Job 30:7
Parallel Verses
New International Version
They brayed among the bushes and huddled in the undergrowth.

King James Bible
Among the bushes they brayed; under the nettles they were gathered together.

Darby Bible Translation
They bray among the bushes; under the brambles they are gathered together:

World English Bible
Among the bushes they bray; and under the nettles they are gathered together.

Young's Literal Translation
Among shrubs they do groan, Under nettles they are gathered together.

Job 30:7 Parallel
Clarke's Commentary on the Bible

Among the bushes they brayed - They cried out among the bushes, seeking for food, as the wild ass when he is in want of provender. Two MSS. read ינאקו yinaku, they groaned, instead of ינהקו yinhaku, they brayed.

Under the nettles - חרול charul, the briers or brambles, under the brushwood in the thickest parts of the underwood; they huddled together like wild beasts.

Treasury of Scripture Knowledge


Job 6:5 Does the wild donkey bray when he has grass? or lows the ox over his fodder?

Job 11:12 For vain men would be wise, though man be born like a wild ass's colt.

Genesis 16:12 And he will be a wild man; his hand will be against every man, and every man's hand against him...

the nettles (Charul probably denotes some kind of briar or bramble: so Vulgate renders it by spina or sentis, (Pr.

24:31. Zep.

Job 2:9 Then said his wife to him, Do you still retain your integrity? curse God, and die.

.) Celsius and Scheuchzer are inclined to think it the paliurus, a shrub growing sometimes to a considerable height in desert places. 'One of the inconveniences of the vegetable thickets of Egypt is,' says Denon, 'that it is difficult to remain in them, as nine tenths of the trees and plants are armed with inexorable thorns, which suffer only an unquiet enjoyment of the shadow which is so constantly desirable.')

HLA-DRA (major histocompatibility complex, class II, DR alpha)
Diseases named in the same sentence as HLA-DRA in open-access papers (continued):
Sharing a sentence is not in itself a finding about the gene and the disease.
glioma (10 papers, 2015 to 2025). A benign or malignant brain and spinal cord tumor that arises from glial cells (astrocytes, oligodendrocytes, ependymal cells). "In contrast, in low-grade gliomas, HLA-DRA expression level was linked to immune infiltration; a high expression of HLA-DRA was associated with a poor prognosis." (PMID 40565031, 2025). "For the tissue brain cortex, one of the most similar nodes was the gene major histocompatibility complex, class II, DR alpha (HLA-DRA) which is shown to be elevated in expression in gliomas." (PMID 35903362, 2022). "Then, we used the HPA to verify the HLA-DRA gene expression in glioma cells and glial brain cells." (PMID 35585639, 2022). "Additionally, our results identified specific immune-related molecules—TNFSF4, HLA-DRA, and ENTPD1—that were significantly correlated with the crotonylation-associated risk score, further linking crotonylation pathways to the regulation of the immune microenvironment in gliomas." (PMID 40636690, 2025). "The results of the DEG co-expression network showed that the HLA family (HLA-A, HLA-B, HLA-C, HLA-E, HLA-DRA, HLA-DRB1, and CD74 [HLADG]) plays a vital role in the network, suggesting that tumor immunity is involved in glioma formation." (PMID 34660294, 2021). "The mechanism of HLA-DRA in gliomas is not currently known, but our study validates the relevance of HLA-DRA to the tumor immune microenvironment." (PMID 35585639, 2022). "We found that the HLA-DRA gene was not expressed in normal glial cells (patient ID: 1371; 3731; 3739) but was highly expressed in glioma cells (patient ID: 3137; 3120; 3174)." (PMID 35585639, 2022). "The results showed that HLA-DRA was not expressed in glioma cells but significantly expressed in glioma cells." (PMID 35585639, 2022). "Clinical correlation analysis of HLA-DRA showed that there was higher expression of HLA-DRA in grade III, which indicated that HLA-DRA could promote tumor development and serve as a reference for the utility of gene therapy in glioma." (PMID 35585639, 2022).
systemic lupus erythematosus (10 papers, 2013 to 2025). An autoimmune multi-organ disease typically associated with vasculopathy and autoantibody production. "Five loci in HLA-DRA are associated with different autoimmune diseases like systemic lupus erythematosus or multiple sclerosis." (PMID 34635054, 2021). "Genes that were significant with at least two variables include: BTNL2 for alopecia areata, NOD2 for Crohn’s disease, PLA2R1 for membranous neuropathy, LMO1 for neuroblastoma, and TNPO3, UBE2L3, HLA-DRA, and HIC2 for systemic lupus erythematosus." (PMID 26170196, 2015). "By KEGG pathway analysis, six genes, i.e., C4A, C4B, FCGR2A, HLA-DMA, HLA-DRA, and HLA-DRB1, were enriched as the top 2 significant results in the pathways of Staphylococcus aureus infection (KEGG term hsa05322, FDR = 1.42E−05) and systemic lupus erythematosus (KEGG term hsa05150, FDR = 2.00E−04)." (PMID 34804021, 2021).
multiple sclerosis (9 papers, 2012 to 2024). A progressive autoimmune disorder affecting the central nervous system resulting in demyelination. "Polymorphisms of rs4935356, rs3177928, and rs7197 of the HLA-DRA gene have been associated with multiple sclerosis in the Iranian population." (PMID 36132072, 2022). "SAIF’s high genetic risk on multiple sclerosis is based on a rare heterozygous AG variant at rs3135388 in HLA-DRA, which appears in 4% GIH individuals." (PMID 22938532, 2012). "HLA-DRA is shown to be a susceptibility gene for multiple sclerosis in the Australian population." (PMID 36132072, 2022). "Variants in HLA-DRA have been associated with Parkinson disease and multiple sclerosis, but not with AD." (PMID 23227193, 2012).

Christian Sympathy
Job, in his great indignation at the shameful accusation of unkindness to the needy, pours forth the following very solemn imprecation--"If I have withheld the poor from their desire, or have caused the eyes of the widow to fail; or have eaten my morsel myself alone, and the fatherless hath not eaten thereof; if I have seen any perish for want of clothing, or any poor without covering; if his loins have not blessed me, and if he were not warmed with the fleece of my sheep; if I have lifted up my
Charles Haddon Spurgeon—Spurgeon's Sermons Volume 8: 1863

Of Confession of Our Infirmity and of the Miseries of this Life
I will acknowledge my sin unto Thee;(1) I will confess to Thee, Lord, my infirmity. It is often a small thing which casteth me down and maketh me sad. I resolve that I will act bravely, but when a little temptation cometh, immediately I am in a great strait. Wonderfully small sometimes is the matter whence a grievous temptation cometh, and whilst I imagine myself safe for a little space; when I am not considering, I find myself often almost overcome by a little puff of wind. 2. Behold, therefore,
Thomas A Kempis—Imitation of Christ

Cross References
Job 30:6
They were forced to live in the dry stream beds, among the rocks and in holes in the ground.

Job 30:8
A base and nameless brood, they were driven out of the land.

Proverbs 24:31
thorns had come up everywhere, the ground was covered with weeds, and the stone wall was in ruins.

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